The Introvert Advantage was insightful on a few points, particularly regarding characteristics of introvert behavior that I had never before attributed to introvertism. I also enjoyed the chapter describing the scientific studies relating to introverts, including the ideas that an introvert’s brain chemistry uses acetylcholine more so than an extrovert, who uses dopamine. I would have found a more in-depth coverage of the science useful, especially with more references for which to follow-up.
The rest of the book is a therapy session on accepting yourself for who you are and accommodating your natural tendencies, making concessions with your spouse, your boss, and your friends, and the rest of the typical soft language of social science. BLAH, BLAH, BLAH. Further, I found some assumptions rather offensive, as the author made gross generalizations about who provides the financial stability in a partnership (the man), and how to manage with children (with the assumption that all families are structured “traditionally”).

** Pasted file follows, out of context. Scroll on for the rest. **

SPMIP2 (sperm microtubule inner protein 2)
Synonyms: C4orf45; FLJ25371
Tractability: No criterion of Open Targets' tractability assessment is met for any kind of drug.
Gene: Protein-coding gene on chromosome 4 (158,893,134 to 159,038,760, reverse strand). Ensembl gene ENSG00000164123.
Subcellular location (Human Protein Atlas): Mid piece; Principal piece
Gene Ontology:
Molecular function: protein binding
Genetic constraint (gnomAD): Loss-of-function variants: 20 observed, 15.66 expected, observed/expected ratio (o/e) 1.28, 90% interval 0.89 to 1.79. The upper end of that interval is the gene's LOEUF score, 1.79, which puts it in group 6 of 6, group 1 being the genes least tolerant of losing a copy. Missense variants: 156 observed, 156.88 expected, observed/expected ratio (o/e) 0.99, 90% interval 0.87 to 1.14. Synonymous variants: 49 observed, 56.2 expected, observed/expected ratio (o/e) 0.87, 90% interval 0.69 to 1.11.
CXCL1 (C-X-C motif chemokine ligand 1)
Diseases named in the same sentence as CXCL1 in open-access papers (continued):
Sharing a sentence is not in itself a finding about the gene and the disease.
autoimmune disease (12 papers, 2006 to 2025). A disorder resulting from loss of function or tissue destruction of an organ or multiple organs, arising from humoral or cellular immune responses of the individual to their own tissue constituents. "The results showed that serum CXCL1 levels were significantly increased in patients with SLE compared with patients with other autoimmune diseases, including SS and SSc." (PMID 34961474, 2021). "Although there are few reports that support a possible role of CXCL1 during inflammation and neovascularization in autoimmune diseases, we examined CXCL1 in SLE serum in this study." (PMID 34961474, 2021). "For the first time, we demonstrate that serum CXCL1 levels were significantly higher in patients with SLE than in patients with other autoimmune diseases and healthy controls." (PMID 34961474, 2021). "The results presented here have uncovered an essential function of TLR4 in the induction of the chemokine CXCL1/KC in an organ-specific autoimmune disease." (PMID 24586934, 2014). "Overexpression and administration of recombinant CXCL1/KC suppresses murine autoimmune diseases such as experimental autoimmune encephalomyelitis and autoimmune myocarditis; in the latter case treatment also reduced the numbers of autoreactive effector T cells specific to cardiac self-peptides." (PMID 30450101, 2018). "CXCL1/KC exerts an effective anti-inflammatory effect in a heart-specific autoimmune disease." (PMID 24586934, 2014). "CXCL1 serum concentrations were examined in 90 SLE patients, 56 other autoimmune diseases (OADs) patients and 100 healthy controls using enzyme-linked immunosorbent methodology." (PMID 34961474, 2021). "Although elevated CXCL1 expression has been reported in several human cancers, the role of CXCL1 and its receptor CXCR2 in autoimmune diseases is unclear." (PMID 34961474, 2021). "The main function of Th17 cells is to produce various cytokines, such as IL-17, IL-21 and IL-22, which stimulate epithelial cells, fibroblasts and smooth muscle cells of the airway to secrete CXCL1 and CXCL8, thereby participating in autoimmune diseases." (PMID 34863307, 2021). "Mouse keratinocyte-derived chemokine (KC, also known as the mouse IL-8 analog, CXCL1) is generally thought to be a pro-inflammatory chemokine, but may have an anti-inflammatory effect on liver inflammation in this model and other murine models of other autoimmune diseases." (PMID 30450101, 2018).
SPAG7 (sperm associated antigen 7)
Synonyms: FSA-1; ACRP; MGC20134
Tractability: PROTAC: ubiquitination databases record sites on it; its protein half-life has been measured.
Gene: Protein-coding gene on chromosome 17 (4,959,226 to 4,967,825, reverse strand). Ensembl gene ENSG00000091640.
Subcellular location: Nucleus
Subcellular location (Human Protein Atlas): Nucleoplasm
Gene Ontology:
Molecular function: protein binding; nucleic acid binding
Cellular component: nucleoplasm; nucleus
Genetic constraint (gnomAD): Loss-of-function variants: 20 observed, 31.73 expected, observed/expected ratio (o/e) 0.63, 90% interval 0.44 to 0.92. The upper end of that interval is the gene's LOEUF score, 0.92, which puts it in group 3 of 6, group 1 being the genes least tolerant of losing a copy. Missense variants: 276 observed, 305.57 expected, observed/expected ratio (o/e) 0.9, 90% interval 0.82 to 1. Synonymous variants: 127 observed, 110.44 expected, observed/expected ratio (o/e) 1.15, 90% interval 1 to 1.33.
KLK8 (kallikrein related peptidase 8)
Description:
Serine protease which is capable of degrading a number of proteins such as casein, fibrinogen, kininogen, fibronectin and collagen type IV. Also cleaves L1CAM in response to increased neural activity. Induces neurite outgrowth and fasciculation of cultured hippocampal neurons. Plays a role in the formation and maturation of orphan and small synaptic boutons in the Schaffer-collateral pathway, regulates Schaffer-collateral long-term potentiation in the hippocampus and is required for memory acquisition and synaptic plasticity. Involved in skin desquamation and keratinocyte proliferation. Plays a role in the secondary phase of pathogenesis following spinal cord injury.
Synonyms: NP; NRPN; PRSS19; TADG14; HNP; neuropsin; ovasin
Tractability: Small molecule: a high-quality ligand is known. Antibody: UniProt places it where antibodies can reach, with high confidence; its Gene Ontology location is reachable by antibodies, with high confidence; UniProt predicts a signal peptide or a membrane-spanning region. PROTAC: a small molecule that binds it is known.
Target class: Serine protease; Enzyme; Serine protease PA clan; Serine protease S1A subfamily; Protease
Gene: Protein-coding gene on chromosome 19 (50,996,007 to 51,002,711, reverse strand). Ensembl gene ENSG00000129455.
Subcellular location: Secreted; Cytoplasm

Recommended to fellow introverts out there who need methods of coping socially. Otherwise, if you’re happy and satisfied with your introversion, it’s probably not worth the read.